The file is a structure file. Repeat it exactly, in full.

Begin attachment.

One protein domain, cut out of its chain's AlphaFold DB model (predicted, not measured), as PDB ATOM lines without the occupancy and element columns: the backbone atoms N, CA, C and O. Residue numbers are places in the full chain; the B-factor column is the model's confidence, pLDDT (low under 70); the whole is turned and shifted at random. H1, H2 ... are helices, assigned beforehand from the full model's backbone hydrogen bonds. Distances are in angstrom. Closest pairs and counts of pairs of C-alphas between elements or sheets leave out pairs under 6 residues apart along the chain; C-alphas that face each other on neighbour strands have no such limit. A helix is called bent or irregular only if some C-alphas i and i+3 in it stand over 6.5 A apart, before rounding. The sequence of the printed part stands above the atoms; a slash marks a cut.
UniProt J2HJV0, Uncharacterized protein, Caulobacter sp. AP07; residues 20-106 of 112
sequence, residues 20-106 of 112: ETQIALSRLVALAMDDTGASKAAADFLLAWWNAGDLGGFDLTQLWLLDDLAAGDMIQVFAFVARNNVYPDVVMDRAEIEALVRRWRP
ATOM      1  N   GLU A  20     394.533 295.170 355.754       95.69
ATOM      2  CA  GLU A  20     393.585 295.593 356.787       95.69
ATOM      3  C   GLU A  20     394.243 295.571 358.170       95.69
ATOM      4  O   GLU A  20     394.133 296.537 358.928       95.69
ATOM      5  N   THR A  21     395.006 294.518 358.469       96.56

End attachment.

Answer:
One protein domain, cut out of its chain's AlphaFold DB model (predicted, not measured), as PDB ATOM lines without the occupancy and element columns: the backbone atoms N, CA, C and O. Residue numbers are places in the full chain; the B-factor column is the model's confidence, pLDDT (low under 70); the whole is turned and shifted at random. H1, H2 ... are helices, assigned beforehand from the full model's backbone hydrogen bonds. Distances are in angstrom. Closest pairs and counts of pairs of C-alphas between elements or sheets leave out pairs under 6 residues apart along the chain; C-alphas that face each other on neighbour strands have no such limit. A helix is called bent or irregular only if some C-alphas i and i+3 in it stand over 6.5 A apart, before rounding. The sequence of the printed part stands above the atoms; a slash marks a cut.
UniProt J2HJV0, Uncharacterized protein, Caulobacter sp. AP07; residues 20-106 of 112
sequence, residues 20-106 of 112: ETQIALSRLVALAMDDTGASKAAADFLLAWWNAGDLGGFDLTQLWLLDDLAAGDMIQVFAFVARNNVYPDVVMDRAEIEALVRRWRP
ATOM      1  N   GLU A  20     394.533 295.170 355.754       95.69
ATOM      2  CA  GLU A  20     393.585 295.593 356.787       95.69
ATOM      3  C   GLU A  20     394.243 295.571 358.170       95.69
ATOM      4  O   GLU A  20     394.133 296.537 358.928       95.69
ATOM      5  N   THR A  21     395.006 294.518 358.469       96.56